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    Quote Originally Posted by yerimaginaryM8 View Post
    I use a very lightweight 6x4 trailer It will take two bikes, towing it has very little effect on fuel consumption and you can strap fuel containers etc to it to avoid stink in your truck if you don't have a double cab. Other than occasionally shaving the trailer plug off going through dips on rough tracks and burning through the tiny 4.8/4-8 tires at a fair rate it has been good. I did see a nice single bike lightweight trailer a while back that looked a bit like the first one shown in here. https://advrider.com/f/threads/need-...-bike.1187421/ If it were me I would flag the mudbug and look at a crf150, xr200, crf230 ttr230 or similar. A bit heavier but not such a rickshaw to ride.
    I was in Honda here in Chch the other day....And the CT110 is back.....Bit pricy , but there is a hunting bike....
    Micky Duck likes this.
    Intelligence has its limits, but it appears that Stupidity knows no bounds......

  12. #12
    Member Cooper's Avatar
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    I made a motorbike carrier for the back of my old Landcruiser.
    I added hitches to each side of the tow bar so that it skid in, was way more stable and pretty high, did some 4x4 tracks with it on and could still tow a trailer, will try find some photos

  13. #13
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    Quote Originally Posted by XR500 View Post
    A mate has recently purchased a commercial towhitch carrier, and personally I think its a piece of rubbish. Not engineered well, and massive amount of flex when on the move. His bike looks like one of those dancing dolls you put on your dash! Hey, it works (so far), but the bike has already attempted to go through the rear window on the canopy a couple of times. With a bit of additional welding etc it could be quite satisfactory.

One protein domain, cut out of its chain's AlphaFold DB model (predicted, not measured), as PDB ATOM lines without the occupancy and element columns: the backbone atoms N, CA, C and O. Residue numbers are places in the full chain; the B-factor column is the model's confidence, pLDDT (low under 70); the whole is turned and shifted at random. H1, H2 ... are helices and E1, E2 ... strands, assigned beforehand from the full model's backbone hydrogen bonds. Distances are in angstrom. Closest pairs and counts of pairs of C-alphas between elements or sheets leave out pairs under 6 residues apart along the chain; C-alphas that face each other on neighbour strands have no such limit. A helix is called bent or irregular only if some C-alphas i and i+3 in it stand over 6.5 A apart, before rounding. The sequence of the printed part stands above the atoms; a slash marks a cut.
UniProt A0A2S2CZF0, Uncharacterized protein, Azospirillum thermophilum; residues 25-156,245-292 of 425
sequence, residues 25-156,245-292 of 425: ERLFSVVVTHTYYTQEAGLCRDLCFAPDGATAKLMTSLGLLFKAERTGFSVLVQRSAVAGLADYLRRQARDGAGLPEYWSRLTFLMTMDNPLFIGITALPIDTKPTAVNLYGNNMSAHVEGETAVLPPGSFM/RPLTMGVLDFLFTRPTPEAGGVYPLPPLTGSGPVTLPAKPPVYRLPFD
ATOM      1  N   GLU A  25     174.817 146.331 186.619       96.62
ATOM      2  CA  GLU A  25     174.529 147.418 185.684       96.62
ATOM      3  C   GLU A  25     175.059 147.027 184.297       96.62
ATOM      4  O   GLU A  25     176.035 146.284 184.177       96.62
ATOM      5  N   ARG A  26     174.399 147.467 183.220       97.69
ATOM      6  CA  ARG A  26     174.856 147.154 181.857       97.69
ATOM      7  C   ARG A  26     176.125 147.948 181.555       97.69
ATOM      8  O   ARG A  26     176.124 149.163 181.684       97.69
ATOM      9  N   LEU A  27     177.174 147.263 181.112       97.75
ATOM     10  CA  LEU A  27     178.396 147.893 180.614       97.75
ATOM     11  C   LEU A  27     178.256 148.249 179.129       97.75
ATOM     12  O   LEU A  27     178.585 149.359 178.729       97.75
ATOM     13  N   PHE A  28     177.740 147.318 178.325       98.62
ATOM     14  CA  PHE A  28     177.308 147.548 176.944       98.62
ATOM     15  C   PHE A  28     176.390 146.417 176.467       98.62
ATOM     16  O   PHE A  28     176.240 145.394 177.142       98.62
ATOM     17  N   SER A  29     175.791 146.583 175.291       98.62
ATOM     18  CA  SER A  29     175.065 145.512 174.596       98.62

I have a home made one on the back of my truck, and its as solid as. About 20 seconds from riding it on to strapped down and on my way. But its on the back of my 4x4 stationwagon, and uses the spare tyre holder as a brace. Mine has enough ground clearance and strength of do reasonable 4WD tracks without it snagging and breaking.

    The thread on Forza bikes has quite a bit of info on choosing a hunting bike. Nothing wrong with Mudbugs, just expect significant chiropractor bills in your old age
    ^^ I suspect this fulla knows a couple things about motobikes
    Quote Originally Posted by 308
    not smart enough to be useful
    Diligentia Vis Celeritas
    Life Advice

  14. #14
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    The TS would probably piss all over the TF.
    TF may even be more suited to cockies - long periods idling up behind cows, not so much ringing the tits off it (technical term there) But still a reliable horse.

    People want stupid money for CTs. A shame because they're pretty handy, especially the ones with low range, and light enough to throw over a forestry gate too.
    timattalon likes this.
    Quote Originally Posted by 308
    not smart enough to be useful
    Diligentia Vis Celeritas
    Life Advice

  15. #15
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    The Honda CT 125 is not really a good option for a hunting bike, as I'll lay out below. I'll bracket the venerable Suzuki mudbug 125 specs after the CT125's:

    CT125 Cost $7.7K (3.5K)

    Horsepower 8.8 (12)

    Curb weight 120kg (113)

    Suspension travel 70/110mm ( about 75-100mm)

    Brakes disc (drum)

    Fuel tank size 5.3L (13L)


    So unless red is really your colour and you just HAVE to be seen in the scrub on a red bike, I would suggest that the mudbug wins out on almost all counts. As a bonus I have a 42 year old Mudbug (the 185 version) and its NEVER had the engine or transmission apart. Just put putts along hauling me, a large pack and a deer along quite happily. Having said that, the bike may have been happy, but I most certainly was not. Hence slowly moving up the ranks till I have what I consider to be a most capable hunting bike:

    300cc 2 stroke European Enduro bike

    Horsepower 40
    Curb weight 112kg
    Fuel capacity 13L
    Suspension 280/300mm
    Brakes disc

    The horsepower and suspension travel is key to not needing to heave said bike over fences or gates, you can just jump them
    timattalon and mimms2 like this.